United Way York Region and York University putting research into action
TORONTO, February 11, 2013 – Researchers, social service providers and government representatives will meet in Markham on Tuesday, Feb. 12, to hear how Niagara is addressing homelessness among youths, and to learn what might work in York Region and elsewhere in Canada.
Mike Lethby, executive director of Niagara Resource Service for Youth, will provide the keynote speech during the first of seven sessions in a Learning Series focused on developing an integrated response to youth homelessness. The Learning Series is the result of a partnership between the United Way York Region and York University’s Knowledge Mobilization Unit, with funding from the Social Sciences and Humanities Research Council, Eva’s National Initiatives Program, and the Canadian Homelessness Research Network (CHRN), based at York University.
Lethby, who founded the non-profit Foundation of Resources for Teens, completed a study for the federal government in 2006 on access to employment for homeless people in the Niagara Region. Working with at-risk youth and their families, he is regarded as a principal actor in moving the region’s youth service model from a reactive institutional crisis model to a preventative community model.
He will outline Niagara’s systems approach in response to youth homelessness, including the role of research, a Youth Without Secure Housing roundtable and relationships with schools and families, as part of the Youth Reconnect Program.
York University Professor Stephen Gaetz, director of CHRN, is leading the Learning Series project. At a United Way−York U conference in November, leaders in the field concluded that addressing youth homelessness would require a shift from an emergency response model to one that focuses on preventing youth homelessness and rapidly rehousing youths who become homeless, he said.
The Learning Series, from February to June, will feature seven speakers who think outside the box, and have developed creative and effective responses to youth homelessness that will inspire people who work with homeless youth in York Region and across Canada, said Gaetz.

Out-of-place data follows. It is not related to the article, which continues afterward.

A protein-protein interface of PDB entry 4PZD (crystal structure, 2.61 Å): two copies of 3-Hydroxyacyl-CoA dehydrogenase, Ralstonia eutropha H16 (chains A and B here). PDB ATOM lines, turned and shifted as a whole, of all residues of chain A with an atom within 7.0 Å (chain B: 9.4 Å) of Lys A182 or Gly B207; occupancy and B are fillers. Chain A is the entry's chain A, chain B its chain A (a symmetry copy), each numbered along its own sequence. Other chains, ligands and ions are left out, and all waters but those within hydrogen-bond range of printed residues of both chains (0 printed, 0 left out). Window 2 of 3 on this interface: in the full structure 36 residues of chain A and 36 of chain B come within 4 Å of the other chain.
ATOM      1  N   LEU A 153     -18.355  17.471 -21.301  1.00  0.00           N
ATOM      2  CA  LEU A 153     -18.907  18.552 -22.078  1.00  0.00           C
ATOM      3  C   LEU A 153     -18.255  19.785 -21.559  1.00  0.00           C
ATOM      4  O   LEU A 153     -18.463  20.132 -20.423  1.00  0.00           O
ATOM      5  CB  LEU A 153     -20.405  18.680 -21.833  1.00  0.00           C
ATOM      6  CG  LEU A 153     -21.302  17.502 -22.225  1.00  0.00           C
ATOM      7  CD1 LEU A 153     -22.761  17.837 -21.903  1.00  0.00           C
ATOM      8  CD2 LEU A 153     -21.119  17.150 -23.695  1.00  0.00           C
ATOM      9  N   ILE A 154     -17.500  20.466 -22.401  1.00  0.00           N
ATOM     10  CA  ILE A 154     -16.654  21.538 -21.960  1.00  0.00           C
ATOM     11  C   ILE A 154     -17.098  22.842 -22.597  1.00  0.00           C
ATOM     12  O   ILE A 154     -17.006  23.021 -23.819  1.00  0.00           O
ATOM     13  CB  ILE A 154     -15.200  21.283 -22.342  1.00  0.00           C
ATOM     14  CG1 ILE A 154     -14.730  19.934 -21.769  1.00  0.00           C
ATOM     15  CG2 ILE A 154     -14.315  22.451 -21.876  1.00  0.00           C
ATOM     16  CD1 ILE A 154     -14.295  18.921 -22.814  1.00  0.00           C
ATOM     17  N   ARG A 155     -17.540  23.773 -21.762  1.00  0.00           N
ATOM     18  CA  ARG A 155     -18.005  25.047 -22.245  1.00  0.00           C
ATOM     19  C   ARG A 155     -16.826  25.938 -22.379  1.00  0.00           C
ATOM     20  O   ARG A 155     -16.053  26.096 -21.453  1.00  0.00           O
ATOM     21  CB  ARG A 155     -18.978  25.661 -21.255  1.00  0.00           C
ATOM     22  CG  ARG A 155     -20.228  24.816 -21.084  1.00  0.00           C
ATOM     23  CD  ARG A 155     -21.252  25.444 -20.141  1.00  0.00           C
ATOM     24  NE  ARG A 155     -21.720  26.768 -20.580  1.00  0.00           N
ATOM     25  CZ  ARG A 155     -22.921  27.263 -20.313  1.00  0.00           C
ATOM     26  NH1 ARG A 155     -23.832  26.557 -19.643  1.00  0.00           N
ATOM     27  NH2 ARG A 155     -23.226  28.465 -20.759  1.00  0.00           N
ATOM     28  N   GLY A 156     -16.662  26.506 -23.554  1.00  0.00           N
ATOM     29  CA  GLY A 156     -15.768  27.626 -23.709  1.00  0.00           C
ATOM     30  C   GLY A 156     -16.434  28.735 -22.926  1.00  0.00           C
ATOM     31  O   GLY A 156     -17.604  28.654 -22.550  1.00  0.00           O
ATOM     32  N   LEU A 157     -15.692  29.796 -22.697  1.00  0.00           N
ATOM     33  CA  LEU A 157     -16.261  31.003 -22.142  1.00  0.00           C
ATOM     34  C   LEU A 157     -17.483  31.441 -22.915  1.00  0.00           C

WHAT: Youth Homelessness Learning Series, session 1
Mike Lethby, executive director of Niagara Resource Service for Youth
WHERE: Markham Convergence Centre, 7271 Warden Avenue, Markham.
WHEN: Tuesday, Feb. 12, 2013, 9 to 11am
York University is helping to shape the global thinkers and thinking that will define tomorrow. York’s unwavering commitment to excellence reflects a rich diversity of perspectives and a strong sense of social responsibility that sets us apart. A York U degree empowers graduates to thrive in the world and achieve their life goals through a rigorous academic foundation balanced by real-world experiential education. As a globally recognized research centre, York is fully engaged in the critical discussions that lead to innovative solutions to the most pressing local and global social challenges. York’s 11 faculties and 28 research centres are thinking bigger, broader and more globally, partnering with 288 leading universities worldwide. York's community is strong − 55,000 students, 7,000 faculty and staff, and more than 250,000 alumni.
United Way York Region serves nine municipalities: Aurora, East Gwillimbury, Georgina, King, Markham, Newmarket, Richmond Hill, Vaughan, Whitchurch-Stouffville. In addition to its traditional role of supporting agencies to meet urgent needs, United Way is working to tackle the root causes of social issues. To help strengthen York Region’s quality of life, United Way is uniting people and resources on three priorities: moving people from poverty to possibility, helping kids be all they can be, and building healthy people and strong communities.
Janice Walls, York University Media Relations, 416 736 2100 ext. 22101, firstname.lastname@example.org
Adriana Suppa, Director, Communications, United Way York Region, 905 474 9974 ext. 358 email@example.com